Minor league in The Valley?
For you folks outside the Old Dominion, "The Valley" is understood as "The Shenandoah Valley." Saturday's News Virginian (from Waynesboro) reported that talks are underway to bring a minor league franchise to the city of Waynesboro, and preliminary plans are being made for a 4,000-seat ballpark. This move would certainly displace the existing the Waynesboro Generals, who already play there, and could disrupt the whole the Valley League. (That league consists mainly of college-level baseball players who want to hone their skills during the summer.) I've always thought that the Shenandoah Valley ought to have its own minor league team, since Lynchburg and other smaller cities already do. The problem is that the population of The Valley is dispersed among three or four cities and many smaller towns, and it might be hard to consistently draw large enough crowds to a stadium in any one of those cities. Nevertheless, I'm willing to bet that there is sufficient fan interest to get this proposal taken very seriously by city officials.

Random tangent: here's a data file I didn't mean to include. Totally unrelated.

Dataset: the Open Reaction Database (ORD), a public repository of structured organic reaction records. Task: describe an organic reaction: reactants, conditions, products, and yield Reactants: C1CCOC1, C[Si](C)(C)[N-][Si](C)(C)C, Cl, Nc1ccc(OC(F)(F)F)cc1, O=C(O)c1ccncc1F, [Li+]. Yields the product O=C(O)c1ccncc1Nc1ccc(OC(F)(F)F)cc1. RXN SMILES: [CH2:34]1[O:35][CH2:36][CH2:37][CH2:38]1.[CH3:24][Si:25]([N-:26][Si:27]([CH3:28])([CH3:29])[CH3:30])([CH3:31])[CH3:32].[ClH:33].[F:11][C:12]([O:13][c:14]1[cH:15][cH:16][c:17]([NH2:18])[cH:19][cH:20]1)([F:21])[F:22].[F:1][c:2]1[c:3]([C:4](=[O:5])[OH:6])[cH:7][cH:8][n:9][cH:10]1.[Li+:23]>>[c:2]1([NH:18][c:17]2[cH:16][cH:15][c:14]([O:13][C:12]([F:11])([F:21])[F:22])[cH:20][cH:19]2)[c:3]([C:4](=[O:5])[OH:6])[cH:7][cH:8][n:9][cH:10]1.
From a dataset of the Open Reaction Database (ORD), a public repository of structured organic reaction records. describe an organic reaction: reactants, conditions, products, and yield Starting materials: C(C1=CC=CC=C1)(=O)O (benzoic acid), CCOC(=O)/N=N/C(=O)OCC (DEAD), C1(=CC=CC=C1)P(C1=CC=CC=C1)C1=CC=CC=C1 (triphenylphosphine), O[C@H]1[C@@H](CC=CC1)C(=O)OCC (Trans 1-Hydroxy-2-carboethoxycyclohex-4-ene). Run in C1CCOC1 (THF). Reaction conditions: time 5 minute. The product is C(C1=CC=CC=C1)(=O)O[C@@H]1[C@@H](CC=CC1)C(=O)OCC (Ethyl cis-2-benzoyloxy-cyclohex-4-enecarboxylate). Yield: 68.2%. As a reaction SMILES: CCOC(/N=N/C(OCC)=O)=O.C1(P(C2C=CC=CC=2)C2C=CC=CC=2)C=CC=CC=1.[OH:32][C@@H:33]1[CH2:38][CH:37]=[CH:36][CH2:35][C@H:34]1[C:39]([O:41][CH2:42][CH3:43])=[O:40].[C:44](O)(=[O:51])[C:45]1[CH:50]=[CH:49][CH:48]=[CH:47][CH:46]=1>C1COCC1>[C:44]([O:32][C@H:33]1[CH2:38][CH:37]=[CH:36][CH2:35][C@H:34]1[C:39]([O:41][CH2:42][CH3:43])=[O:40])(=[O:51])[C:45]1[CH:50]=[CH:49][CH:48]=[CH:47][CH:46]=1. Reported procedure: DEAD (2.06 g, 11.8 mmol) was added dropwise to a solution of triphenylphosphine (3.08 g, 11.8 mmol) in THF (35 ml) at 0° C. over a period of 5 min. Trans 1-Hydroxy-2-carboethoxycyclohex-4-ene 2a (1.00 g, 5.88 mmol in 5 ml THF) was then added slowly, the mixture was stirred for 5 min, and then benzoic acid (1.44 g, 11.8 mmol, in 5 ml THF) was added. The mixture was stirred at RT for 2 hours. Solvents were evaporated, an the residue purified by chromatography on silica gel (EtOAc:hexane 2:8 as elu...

One possible drawback is the proposed site of the new ballpark, on the banks of the South River. That part of Waynesboro, on the east side of downtown, has suffered repeated serious floods over the years, forcing people to move and businesses to close. But the Cincinnati Reds survived the big flood of 1937, when Crosley Field was submerged under 21 feet of water, so perhaps they could just make sure and water-proof the whole facility.
Another Boone in D.C.
Will the wonders wrought by Washington Nationals GM Jim Bowden never cease? The Nationals just signed retired second baseman Bret Boone to a minor league contract, without any guarantees that he will get to play this summer. Boone is 39 and played in three All Star games, and his brother Aaron is already a National player. See MLB.com. Since the Nationals already have an overloaded infield, this seems like a strange move, but it could spark a lot of fan interest and good will. Go get 'em, Bret!